Survivor,” by Frida Kahlo, earned 10 times it low estimate, making it the star of the Latin American Art Sales hosted by Christie’s on May 26-27. 2010. Having not been exhibited since 1938, when it was the Julien Levy Gallery in Kahlo’s very first solo show, it sold for $1,178,500.
NEW YORK – A small painting measuring just 6 5/8 by 4¾ inches—a work by Frida Kahlo titled “Survivor”—earned 10 times it low estimate, making it the star of the Latin American Art Sales hosted by Christie’s.
The sales, which also drew blockbuster results for works by José Clemente Orozco and Alfonso Michel, achieved a combined total of $20,514,600, with 72 percent sold by lot and 80 percent sold by value. The strong results reflect a resurgence of Latin American art, as sales greatly surpassed those from the same time last year, at $13.8 million. Mexican and Cuban modern works dominated the sale, with 12 new world auctions records set for artists.
The sale’s highlight was the anticipated sale of “Survivor” (1938). After several minutes of intense bidding, the palm-sized painting—which hasn’t been exhibited since 1938—went for $1,178,500.The painting features a Mexican idol standing on a field, ridden with alienation and despair. Wednesday evening, May 26, marked the first time that the rare and extraordinary work had come to market since it was initially exhibited more than 70 years ago at the Julien Levy Gallery, in Kahlo’s very first solo show. Thunderous applause ensued when the hammer came down for the work, which went to a private collector. The original estimate was for $100,000-$150,000.
“It was a sale full of excitement and surprises with world auction records for key Latin American modern and contemporary artists,” said Virgilio Garza, head of Latin American paintings at Christie’s. “We were delighted with the runaway success of Frida Kahlo’s “Survivor.” None of our estimates were over $1 million and yet, we sold three pieces for over $1 million. It shows that there is a great deal of pent-up demand for these works. What makes this sale so important is the level of artists, the freshness of the works and their condition.”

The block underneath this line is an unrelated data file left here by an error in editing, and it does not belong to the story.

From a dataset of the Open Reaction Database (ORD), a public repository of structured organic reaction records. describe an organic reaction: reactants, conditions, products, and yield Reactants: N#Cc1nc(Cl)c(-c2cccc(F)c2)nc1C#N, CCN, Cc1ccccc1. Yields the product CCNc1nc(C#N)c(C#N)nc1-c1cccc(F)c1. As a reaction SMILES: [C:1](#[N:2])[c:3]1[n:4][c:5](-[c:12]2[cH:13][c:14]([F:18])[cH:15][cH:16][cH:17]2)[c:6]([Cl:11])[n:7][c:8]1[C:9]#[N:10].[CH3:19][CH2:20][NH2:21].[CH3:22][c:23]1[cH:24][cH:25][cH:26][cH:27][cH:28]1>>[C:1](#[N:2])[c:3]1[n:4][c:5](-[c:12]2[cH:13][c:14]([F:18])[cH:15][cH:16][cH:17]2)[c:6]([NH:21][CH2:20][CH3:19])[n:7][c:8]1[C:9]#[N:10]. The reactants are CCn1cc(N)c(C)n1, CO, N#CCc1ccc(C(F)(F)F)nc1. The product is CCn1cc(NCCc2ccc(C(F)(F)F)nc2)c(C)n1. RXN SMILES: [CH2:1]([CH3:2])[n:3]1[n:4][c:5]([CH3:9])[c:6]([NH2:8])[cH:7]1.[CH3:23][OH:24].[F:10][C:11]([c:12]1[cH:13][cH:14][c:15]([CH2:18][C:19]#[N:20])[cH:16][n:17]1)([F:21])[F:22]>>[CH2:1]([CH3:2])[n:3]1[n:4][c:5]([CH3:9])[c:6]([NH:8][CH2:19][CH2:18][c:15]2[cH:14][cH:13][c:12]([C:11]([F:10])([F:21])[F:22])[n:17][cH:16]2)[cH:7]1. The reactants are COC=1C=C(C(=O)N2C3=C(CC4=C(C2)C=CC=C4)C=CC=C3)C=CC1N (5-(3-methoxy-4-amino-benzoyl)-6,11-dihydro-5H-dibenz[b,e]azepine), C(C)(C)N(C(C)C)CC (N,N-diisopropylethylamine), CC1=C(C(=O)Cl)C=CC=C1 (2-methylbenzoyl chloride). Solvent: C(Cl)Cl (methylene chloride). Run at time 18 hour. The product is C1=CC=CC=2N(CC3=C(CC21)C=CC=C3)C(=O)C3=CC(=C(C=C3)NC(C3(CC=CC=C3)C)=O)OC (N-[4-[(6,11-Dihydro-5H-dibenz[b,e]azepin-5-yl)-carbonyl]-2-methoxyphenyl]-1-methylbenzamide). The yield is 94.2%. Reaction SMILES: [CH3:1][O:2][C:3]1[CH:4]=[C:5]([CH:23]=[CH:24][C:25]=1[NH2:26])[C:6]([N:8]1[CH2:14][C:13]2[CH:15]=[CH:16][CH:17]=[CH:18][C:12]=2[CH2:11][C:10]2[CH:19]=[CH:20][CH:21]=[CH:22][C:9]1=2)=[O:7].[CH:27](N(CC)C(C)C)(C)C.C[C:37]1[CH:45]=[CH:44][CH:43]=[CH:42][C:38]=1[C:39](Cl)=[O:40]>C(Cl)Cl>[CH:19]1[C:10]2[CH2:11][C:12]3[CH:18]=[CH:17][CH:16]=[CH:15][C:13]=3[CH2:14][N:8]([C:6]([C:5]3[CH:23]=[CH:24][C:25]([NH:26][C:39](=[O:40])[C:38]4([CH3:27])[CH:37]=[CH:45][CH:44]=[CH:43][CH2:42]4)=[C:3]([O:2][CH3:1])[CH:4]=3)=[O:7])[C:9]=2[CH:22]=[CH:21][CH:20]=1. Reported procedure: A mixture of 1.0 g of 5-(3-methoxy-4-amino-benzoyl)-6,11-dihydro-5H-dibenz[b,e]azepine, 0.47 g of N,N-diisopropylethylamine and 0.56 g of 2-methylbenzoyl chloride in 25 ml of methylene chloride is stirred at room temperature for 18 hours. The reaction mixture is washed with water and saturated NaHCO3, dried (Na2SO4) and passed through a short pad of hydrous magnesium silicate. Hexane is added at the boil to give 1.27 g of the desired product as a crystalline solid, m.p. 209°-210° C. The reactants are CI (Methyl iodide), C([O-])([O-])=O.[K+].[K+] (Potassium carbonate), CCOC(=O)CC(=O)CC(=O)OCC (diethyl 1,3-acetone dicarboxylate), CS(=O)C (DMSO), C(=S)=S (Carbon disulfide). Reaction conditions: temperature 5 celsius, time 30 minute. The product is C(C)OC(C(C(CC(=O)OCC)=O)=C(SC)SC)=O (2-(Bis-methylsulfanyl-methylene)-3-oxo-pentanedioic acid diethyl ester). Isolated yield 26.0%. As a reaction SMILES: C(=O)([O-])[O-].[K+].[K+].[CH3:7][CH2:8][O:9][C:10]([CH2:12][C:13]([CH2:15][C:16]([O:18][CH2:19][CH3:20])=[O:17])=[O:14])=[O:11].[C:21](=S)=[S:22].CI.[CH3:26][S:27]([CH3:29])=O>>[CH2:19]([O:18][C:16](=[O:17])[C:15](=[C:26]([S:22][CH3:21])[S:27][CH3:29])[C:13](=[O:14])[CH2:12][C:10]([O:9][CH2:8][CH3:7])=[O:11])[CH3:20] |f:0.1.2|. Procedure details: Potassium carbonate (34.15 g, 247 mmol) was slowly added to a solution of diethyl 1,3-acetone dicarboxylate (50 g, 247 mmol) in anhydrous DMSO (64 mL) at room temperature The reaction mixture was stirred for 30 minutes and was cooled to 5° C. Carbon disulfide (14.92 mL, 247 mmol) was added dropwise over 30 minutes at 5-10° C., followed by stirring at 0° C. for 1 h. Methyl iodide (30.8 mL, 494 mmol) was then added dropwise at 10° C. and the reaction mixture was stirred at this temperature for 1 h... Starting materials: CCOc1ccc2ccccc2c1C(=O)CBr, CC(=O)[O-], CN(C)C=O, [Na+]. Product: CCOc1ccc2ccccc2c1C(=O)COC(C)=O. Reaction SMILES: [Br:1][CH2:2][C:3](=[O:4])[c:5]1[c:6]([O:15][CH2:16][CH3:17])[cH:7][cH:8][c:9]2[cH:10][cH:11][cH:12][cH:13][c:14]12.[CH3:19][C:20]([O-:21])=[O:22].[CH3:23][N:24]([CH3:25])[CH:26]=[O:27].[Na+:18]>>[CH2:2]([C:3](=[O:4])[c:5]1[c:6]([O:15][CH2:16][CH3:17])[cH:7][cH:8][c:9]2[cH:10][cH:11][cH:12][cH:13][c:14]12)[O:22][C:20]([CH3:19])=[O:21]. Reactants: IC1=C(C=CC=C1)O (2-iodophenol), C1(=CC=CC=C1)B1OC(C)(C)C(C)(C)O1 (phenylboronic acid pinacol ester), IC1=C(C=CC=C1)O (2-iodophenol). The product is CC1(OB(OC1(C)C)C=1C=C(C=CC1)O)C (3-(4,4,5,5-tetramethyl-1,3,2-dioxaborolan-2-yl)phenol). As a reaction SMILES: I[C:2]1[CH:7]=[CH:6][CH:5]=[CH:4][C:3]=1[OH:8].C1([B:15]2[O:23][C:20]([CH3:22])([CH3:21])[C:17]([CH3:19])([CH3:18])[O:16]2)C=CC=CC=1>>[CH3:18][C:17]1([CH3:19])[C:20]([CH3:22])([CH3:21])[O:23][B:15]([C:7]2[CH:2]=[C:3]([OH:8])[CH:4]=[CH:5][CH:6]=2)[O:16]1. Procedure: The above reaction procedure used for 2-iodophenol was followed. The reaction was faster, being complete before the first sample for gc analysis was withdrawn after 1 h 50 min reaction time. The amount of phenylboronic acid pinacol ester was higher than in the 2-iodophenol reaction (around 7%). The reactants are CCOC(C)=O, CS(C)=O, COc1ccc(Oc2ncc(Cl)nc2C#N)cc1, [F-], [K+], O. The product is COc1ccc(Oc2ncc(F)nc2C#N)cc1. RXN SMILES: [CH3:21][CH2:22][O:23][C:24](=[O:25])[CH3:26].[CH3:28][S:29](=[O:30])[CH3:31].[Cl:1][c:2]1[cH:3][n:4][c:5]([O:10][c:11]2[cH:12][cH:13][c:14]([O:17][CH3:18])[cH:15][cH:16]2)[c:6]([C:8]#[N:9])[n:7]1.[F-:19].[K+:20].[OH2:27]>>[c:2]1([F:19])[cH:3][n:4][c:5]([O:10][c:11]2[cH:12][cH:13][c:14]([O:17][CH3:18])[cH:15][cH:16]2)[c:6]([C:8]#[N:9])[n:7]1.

José Clemente Orozco’s “The City” (1929) sold for $1,142,500.
Jesús Rafael Soto’s “Figura de pie” (1959) sold for $818,500.
Overall, Mexican paintings dominated the sales with a long-overdue record for Orozco. Another important record was set for the Venezuelan artist Jesús Rafael Soto. There was a 100percent sell-though rate on the prestigious Lynch Collection, containing three works each by Rufino Tamayo and Orozco, whose “The City” (1929) sold for $1,142,500, well above the artist’s previous record at auction for “La Cantina” (1941), which sold at Christie’s Paris for $988,031 in 2004. Tamayo’s “Figura de pie” (1959), a pink-hued work with a dark silhouetted figure in the foreground, is also part of the Lynch Collection and sold for $818,500. Other notable highlights include Fernando Botero’s monumental bronze sculpture, “Woman on a Horse” (2002), which brought in $1,046,500, and Beatriz Milhazes’ “578”—a synthesis of baroque garb within a richly intellectualized pictorial environment (1994)— went for $506,500. Milhazes’ “O beijo,” a 2001 collage featuring candy wrappers and acrylic, went for $110,000 and was a world auction record for the artist on paper.
Soto’s multi-dimensional “Un Trou sur l’Orange” (1970) sold for $758,500.
World records were set for 12 artists, most notably for Soto’s multi-dimensional “Un Trou sur l’Orange” (1970), which sold for $758,500. As is characteristic of the artist, the work combines a monochromatic panel, this time in orange, with oscillating metal rods that impart a dynamic spatial and perceptual tension. Soto’s previous record was $657,924. Michel’s “Naturaleza muerta” earned a world auction record for the artist at $218,500. Michel’s previous record was $90,500.
Mexican Rodolfo Nieto’s “Hombre con botella,” which sold for $194,500—well above its $15,000-$20,000 estimate—set a world record for the artist. Nieto’s previous world auction record was $58,000. Another world auction record was set for Venezuelan artist Oswaldo Vigas, whose “Ceremonial” (1987) brought in $86,500. Vigas’ previous record at auction was $56,250.
World auction records were also set for:
• Costa Rican artist Juan Manuel Hernández for “Entre montañas” (2007) which achieved $98,500. His previous record was $21,250.
• Cuban artist’s Damián González’s, “Islote en la niebla”(2009), which sold for $68,500. His previous record was $42,500.
• Costa Rican sculptor Jorge Jiménez Deredia for “Arraigo,” which brought in $62,500. His previous record was $48,000.
• Brazilian artist Leda Catunda’s “Circulos” (1994), which achieved $25,000. Her previous record: was $11,881.
• Brazilian artist Frans Krajcberg for “Untitled” (1960) for a work on paper, which realized $25,000. His previous record was $14,639.
Other highlights include strong prices overall for works by Mexican, Columbian, Uruguayan, and Venezuelan artists, including Diego Rivera of Mexico, whose “Flowers for the Market” (1948) went for $158,500—well above its $60,000-$80,000 estimate. Chilean artist Matta’s Untitled, circa 1960, which came from The Baruch College Fund, sold for $866,500.
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